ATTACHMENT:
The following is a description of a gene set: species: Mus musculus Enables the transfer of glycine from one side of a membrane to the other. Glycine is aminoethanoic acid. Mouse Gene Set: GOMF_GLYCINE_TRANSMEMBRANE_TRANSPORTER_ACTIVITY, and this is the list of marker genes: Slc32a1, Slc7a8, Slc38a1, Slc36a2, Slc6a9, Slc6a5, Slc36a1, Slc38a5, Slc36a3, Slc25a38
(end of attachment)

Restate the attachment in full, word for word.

The following is a description of a gene set: species: Mus musculus Enables the transfer of glycine from one side of a membrane to the other. Glycine is aminoethanoic acid. Mouse Gene Set: GOMF_GLYCINE_TRANSMEMBRANE_TRANSPORTER_ACTIVITY, and this is the list of marker genes: Slc32a1, Slc7a8, Slc38a1, Slc36a2, Slc6a9, Slc6a5, Slc36a1, Slc38a5, Slc36a3, Slc25a38